Tuesday, July 08, 2008

Eternal or Physical Salvation": Thoughts on James 2:14:26 Part 1

"14What good is it, my brothers, if someone says he has faith but does not have works? Can that faith save him?"

Eternal or Physical Salvation?

It's clear from James 2:14 that good works are necessary in faith for salvation? But how is James defining salvation here? Does he mean eternal or physical salvation?

2 Reasons for the Meaning of Eternal Salvation

I think he could mean both, but with more of an emphasis on eternal salvation. I think James 5:13-20 clearly focuses on physical salvation (healing from physical illness) but I also believe eternal salvation is also in view because of the following 2 reasons:

1) The "Crown of Life" reference found in James 1:12 is used in Revelation 2:9-11 as referring to eternal salvation (It's interesting that John uses this phrase in the context of a call for Christians to persevere in suffering and poverty, which is similar to James' context).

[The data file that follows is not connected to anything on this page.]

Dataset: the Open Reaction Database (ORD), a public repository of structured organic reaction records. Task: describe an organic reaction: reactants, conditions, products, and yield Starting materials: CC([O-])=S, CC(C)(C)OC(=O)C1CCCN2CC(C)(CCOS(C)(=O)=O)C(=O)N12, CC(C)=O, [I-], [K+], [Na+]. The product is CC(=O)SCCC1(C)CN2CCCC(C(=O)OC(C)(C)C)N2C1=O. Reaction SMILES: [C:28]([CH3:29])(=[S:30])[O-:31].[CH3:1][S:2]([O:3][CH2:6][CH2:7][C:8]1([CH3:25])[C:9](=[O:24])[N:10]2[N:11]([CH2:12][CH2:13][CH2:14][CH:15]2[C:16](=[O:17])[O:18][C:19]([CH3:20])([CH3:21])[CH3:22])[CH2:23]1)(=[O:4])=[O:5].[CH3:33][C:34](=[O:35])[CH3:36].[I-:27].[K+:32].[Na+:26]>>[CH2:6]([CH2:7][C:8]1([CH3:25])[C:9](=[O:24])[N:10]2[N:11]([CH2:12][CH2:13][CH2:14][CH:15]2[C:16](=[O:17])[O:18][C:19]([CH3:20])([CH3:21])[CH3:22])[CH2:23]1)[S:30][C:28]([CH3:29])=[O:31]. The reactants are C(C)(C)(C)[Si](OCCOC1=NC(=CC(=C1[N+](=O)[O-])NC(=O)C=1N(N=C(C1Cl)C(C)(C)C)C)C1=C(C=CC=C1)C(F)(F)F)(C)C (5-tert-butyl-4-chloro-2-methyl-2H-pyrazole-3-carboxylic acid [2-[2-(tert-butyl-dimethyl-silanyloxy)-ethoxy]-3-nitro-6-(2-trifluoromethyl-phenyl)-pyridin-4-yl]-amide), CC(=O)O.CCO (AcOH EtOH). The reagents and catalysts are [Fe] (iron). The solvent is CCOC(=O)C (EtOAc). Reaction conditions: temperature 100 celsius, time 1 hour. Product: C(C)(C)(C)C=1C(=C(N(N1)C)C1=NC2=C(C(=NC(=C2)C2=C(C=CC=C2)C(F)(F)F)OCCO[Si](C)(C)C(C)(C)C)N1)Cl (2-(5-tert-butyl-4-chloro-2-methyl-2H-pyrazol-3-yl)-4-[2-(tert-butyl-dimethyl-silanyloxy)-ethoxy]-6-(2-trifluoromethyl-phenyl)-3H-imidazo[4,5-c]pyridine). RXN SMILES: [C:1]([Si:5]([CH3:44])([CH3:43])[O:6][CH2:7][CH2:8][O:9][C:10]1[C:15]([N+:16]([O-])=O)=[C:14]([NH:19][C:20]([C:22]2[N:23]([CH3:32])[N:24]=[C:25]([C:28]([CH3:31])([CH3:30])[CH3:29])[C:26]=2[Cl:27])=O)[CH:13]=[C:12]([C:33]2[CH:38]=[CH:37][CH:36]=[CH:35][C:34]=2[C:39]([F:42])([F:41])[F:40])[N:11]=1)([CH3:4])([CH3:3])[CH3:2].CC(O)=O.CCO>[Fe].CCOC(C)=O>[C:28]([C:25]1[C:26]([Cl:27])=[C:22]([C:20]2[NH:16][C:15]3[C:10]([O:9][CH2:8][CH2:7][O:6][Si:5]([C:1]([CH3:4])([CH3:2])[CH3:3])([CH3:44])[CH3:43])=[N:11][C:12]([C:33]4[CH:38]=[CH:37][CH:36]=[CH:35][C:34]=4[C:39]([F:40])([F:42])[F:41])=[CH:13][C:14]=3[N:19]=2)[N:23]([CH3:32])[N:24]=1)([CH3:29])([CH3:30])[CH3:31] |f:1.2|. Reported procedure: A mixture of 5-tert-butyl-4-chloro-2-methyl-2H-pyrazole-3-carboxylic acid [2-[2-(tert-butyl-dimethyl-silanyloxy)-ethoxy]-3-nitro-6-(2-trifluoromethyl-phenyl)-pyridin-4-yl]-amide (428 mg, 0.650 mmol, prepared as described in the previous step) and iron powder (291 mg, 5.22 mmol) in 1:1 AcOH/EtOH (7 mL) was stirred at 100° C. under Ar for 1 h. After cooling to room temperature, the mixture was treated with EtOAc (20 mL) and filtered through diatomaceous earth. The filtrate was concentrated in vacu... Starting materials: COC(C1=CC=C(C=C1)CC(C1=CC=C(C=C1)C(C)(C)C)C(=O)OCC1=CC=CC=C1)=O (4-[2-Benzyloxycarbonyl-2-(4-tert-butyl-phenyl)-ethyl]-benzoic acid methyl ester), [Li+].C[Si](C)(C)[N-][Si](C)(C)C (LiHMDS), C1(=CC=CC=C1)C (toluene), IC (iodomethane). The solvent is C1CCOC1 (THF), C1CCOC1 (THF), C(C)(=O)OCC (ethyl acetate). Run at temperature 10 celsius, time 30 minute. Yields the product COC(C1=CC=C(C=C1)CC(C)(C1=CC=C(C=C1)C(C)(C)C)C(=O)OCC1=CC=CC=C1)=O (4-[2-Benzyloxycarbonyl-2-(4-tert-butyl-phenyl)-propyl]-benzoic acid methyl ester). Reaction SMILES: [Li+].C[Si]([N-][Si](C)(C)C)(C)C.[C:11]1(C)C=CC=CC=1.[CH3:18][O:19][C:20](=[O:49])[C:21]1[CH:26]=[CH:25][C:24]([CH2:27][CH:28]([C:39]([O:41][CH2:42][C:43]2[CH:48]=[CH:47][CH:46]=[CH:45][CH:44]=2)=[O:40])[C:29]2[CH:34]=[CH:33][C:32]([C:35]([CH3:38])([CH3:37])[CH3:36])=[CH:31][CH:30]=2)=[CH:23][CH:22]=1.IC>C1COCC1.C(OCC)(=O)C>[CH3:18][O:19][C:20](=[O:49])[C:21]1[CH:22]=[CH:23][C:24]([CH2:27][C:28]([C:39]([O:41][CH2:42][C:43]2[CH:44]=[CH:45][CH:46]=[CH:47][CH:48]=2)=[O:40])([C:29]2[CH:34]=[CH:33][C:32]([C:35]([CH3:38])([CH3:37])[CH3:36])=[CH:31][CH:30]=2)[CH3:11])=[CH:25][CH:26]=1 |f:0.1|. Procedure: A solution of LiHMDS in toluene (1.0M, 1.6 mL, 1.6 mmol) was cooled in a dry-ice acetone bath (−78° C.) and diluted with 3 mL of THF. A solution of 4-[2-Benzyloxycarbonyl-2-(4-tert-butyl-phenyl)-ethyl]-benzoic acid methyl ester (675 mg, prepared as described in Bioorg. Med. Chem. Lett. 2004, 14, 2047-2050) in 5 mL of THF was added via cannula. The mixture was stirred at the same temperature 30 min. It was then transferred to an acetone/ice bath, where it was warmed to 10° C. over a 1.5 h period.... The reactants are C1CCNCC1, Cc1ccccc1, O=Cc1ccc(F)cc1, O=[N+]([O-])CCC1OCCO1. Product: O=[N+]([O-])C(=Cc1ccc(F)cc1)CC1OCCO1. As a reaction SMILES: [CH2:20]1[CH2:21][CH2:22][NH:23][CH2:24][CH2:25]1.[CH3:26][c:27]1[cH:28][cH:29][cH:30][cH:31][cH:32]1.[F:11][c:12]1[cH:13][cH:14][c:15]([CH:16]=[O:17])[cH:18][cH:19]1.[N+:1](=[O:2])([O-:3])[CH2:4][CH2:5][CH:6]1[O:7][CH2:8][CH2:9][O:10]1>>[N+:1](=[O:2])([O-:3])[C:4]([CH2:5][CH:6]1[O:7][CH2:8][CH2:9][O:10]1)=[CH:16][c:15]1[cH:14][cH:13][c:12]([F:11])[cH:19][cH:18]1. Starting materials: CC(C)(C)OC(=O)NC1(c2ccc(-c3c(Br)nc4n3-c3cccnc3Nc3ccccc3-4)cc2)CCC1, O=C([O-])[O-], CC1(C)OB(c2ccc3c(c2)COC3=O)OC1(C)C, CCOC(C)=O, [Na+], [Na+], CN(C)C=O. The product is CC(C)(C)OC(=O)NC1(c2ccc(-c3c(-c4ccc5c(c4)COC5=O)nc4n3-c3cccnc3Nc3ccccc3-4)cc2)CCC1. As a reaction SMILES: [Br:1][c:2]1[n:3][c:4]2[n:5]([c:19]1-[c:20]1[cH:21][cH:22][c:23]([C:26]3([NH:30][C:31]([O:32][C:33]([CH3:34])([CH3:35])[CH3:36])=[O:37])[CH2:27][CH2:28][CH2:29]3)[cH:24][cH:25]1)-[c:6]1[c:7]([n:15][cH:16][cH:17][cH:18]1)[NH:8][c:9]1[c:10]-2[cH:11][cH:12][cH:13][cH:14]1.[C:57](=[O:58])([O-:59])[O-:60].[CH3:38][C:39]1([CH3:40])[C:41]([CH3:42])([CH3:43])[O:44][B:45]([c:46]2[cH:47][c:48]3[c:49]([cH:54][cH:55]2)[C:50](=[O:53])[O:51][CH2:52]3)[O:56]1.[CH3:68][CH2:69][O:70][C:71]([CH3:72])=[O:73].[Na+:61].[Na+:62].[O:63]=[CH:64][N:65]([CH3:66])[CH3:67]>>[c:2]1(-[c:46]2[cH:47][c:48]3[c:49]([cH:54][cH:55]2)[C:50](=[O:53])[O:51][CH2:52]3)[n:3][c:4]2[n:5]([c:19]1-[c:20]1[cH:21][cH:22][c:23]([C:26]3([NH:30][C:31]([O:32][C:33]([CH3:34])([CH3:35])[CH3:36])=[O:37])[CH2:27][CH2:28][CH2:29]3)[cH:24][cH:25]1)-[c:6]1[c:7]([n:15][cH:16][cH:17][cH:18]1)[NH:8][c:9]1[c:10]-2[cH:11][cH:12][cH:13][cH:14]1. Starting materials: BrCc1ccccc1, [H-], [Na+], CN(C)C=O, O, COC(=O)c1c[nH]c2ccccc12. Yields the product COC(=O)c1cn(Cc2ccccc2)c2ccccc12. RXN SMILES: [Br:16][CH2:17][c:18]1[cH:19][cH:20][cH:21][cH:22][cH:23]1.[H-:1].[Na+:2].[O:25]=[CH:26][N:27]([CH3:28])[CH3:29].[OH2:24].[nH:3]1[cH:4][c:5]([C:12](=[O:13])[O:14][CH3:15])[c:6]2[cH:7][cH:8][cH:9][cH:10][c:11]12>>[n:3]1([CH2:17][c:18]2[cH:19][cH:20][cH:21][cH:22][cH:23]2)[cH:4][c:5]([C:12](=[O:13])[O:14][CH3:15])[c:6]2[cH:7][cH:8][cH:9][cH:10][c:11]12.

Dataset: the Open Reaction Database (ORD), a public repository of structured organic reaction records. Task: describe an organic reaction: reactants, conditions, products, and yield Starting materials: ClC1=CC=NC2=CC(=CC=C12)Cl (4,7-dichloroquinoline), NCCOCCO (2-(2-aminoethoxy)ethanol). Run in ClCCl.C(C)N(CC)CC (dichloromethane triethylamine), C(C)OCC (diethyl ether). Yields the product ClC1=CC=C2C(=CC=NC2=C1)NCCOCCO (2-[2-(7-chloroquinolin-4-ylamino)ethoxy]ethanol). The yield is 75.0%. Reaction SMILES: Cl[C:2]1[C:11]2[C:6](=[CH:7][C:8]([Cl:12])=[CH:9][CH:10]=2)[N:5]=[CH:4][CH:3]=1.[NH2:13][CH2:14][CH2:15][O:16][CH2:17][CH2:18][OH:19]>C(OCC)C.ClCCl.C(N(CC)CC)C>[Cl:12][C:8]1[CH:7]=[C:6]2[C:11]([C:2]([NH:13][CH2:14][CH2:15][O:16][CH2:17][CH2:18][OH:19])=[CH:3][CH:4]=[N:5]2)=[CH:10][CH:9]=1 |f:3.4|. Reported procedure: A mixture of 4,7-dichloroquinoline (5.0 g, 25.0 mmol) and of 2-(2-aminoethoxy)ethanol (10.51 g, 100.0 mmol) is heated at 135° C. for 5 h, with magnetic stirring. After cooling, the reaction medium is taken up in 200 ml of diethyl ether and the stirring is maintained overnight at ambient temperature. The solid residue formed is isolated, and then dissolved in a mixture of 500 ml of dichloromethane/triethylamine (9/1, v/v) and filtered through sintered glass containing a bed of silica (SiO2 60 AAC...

9"'I know your tribulation and your poverty but you are rich) and the slander of those who say that they are Jews and are not, but are a synagogue of Satan. 10Do not fear what you are about to suffer. Behold, the devil is about to throw some of you into prison, that you may be tested, and for ten days you will have tribulation. Be faithful unto death, and I will give you the crown of life. 11He who has an ear, let him hear what the Spirit says to the churches.The one who conquers will not be hurt by the second death.' -Rev. 2:9-11

2) There are a bunch of verses that suggest the need for good works (sanctification) in order to receive eternal life (Rom. 2:6-11, Gal 5:16-24, John 5:29, Mathew 25:31-46, 2 and Peter 3:11-13)


I believe that James is stating that good works are usually necessary for eternal and physical salvation [1].

[1] In regards to physical salvation, I do believe James realize that physical death can occur despite a Christian, who lives righteously (cf.James 5:6) so that one's holiness doesn't guarantee a person's good health.

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